Wednesday, May 27, 2009

Summer is right around the corner, even though it doesn’t feel like it at the moment with the rainy weather in Colorado. With summer, come outdoor events and festivals in Jefferson County.

Environmental Health Specialists will be out most weekends inspecting food vendors at these fun activities. Food preparation during outdoor events are of particular concern due to fluctuation in temperatures both with the weather and food storage and also because of the conditions in which vendors work.

One of the most important tools used in any food inspection, indoors or out, is a food thermometer. Whether you are preparing food at home, in a restaurant or in a park under a tent, making sure food is stored and served at the proper temperature is important.

Not only do inspectors use a thermometer, but it’s a must have for anyone preparing food. A food thermometer is the only way to make sure cooked food has reached a safe minimum internal temperature, consequently preventing foodborne illness. They also can be used to make sure food is keep cold or hot enough after it has been cooked.

Thermometers take the guesswork out of cooking and grilling. No more dried up chicken, or burned hamburgers.

If you are thinking of purchasing a food thermometer remember to look for an instant read, stem type thermometer that reads from 0° to 220° F so you can use it for cold or hot food.

If you see us out at your neighborhood festival or event, say hello, we’ll be the ones with a thermometer and a clip board.

Tuesday, May 12, 2009

Getting to Know and Envionmental Specialist...

Last week I attended a regional food safety conference here in Colorado. Many speakers gave updates on the latest foodborne illness news. Since the main purpose of inspecting food service operations is to reduce and control foodborne illnesses, keeping up on this news keeps us sharp.

I often get the question: Why are we hearing so much about people getting sick from food these days? Isn’t food supposed to be good for us? Seems it wasn’t like this 20-30 years ago. Truth is things have been changing.

Back in the day, food was produced close to where people lived. Many people shopped daily, and prepared and ate their food at home. Eating in restaurants was saved for special occasions.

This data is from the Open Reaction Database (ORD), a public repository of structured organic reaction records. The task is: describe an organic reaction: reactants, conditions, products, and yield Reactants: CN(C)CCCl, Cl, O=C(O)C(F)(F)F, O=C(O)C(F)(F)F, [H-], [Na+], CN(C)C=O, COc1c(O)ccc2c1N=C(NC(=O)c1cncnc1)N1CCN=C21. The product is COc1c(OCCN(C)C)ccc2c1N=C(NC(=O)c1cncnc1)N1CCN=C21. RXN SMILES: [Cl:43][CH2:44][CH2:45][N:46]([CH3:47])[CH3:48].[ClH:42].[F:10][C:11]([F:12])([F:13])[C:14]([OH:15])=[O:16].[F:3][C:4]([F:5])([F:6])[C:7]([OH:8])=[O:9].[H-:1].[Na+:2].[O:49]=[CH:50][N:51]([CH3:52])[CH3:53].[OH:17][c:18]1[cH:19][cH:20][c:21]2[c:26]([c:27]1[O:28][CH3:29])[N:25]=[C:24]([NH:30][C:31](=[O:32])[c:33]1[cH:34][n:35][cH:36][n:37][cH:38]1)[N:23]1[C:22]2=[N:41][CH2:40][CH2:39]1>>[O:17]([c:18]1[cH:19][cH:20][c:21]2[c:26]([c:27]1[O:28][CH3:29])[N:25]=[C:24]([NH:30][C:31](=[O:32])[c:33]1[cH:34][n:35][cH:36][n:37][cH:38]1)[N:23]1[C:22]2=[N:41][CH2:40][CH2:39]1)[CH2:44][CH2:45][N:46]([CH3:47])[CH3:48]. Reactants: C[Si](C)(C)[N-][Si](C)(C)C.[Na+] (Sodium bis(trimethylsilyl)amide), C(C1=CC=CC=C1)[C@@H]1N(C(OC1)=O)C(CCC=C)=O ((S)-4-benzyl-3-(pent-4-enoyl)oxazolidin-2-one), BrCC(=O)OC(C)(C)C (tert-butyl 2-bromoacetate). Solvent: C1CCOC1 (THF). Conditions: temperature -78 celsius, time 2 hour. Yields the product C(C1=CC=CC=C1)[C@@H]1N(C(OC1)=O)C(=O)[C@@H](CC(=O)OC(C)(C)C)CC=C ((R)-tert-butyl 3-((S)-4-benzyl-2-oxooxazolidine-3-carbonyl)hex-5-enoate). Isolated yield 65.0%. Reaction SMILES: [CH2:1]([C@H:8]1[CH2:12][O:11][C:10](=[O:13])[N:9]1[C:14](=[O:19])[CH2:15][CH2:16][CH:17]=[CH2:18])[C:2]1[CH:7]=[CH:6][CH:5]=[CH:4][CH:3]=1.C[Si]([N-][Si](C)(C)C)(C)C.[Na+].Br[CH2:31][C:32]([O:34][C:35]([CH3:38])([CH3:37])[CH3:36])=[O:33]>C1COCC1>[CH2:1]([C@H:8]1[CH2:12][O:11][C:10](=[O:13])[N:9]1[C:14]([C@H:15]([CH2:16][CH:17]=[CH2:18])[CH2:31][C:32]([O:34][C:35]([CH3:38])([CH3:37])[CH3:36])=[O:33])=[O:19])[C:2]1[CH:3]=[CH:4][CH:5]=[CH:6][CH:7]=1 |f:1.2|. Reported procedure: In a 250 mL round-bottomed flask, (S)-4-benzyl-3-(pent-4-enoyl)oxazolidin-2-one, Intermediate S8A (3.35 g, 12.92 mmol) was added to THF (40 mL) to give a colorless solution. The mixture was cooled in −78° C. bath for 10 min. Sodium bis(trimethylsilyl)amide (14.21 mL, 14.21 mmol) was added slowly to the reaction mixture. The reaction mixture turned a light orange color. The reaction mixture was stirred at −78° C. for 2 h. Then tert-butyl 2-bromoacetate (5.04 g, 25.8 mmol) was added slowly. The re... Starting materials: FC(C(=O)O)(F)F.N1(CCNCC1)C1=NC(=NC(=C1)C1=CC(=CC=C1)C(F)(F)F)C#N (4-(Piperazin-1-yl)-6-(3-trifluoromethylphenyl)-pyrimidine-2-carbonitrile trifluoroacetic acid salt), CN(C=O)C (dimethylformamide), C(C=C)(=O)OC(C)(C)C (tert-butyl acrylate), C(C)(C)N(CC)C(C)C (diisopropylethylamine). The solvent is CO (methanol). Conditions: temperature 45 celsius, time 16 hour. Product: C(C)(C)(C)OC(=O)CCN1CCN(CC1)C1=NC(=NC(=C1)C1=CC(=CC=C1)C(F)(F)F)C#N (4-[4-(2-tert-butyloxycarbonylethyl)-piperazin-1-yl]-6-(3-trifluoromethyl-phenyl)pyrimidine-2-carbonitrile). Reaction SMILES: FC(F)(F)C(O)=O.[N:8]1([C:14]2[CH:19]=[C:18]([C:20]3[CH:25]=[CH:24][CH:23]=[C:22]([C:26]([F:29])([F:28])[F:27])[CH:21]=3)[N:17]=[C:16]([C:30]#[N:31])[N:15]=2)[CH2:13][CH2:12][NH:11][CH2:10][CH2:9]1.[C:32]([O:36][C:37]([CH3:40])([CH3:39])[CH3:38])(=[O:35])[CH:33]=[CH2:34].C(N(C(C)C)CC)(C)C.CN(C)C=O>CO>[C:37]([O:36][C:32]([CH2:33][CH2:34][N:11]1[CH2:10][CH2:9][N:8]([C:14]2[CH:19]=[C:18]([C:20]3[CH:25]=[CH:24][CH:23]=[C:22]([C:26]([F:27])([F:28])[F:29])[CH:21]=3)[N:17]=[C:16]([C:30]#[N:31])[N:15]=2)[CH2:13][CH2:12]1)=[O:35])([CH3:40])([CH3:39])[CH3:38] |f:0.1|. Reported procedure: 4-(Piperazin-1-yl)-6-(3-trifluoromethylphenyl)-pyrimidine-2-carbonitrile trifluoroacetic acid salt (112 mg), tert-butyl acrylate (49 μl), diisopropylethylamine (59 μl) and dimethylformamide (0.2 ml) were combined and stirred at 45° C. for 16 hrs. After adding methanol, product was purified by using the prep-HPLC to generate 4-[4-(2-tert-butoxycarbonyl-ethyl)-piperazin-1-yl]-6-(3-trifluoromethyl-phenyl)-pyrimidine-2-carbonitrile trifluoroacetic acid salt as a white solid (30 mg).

There have also been major changes in how food is processed, where it comes from, better methods of finding bacteria and viruses in food, and improved regulations of the food industry.The majority of our food supply in the United States comes from all over the world, not just the local farmer down the road. Next time you shop, look at a label on a package of ground beef. It may come from not one but 3 different countries.

Better tests have been developed and faster detection methods have been developed
that help public health organizations, find new food pathogens.

Restaurant and other food industry regulations have been improved over the years as science has been better able to prove what causes foodborne illness and how to control and prevent it.

Every year, there are 76 million cases of foodborne illness reported in the United States with 5,000 deaths. This costs our country $7-8 billion dollars a year due to ill people, losses to food producers, and affects on the national economy. Much of this could be prevented with proper food handling and preparation techniques.

Thursday, May 7, 2009

Getting to Know an Environmental Health Specialist...

Speaking of handwashing … we were weren’t we? Handwashing is one of the most important thing food handlers can do to prevent the spread of illness. Employees washing their hands, handwashing sinks and handwashing supplies are big items we inspectors look at during a restaurant inspection.

When you think about it, we touch almost everything with our hands. Just think about what your hands touch on your way to work for example; the dog, the back door, the stair railing, the car door handle, the steering wheel, the back door to the office and your keyboard. Who else has touched all those things?! Even if you left the house with clean hands, they aren’t clean any more.

Handwashing in a food service setting is important because some diseases are spread when disease-causing microorganisms enter the body and cause foodborne illness. Good handwashing with warm, soapy water prevents these organisms transferring from hands to food.

Our food safety classes teach good handwashing technique to food handlers in Jefferson County Colorado. To find out more about these food safety classes visit our web site.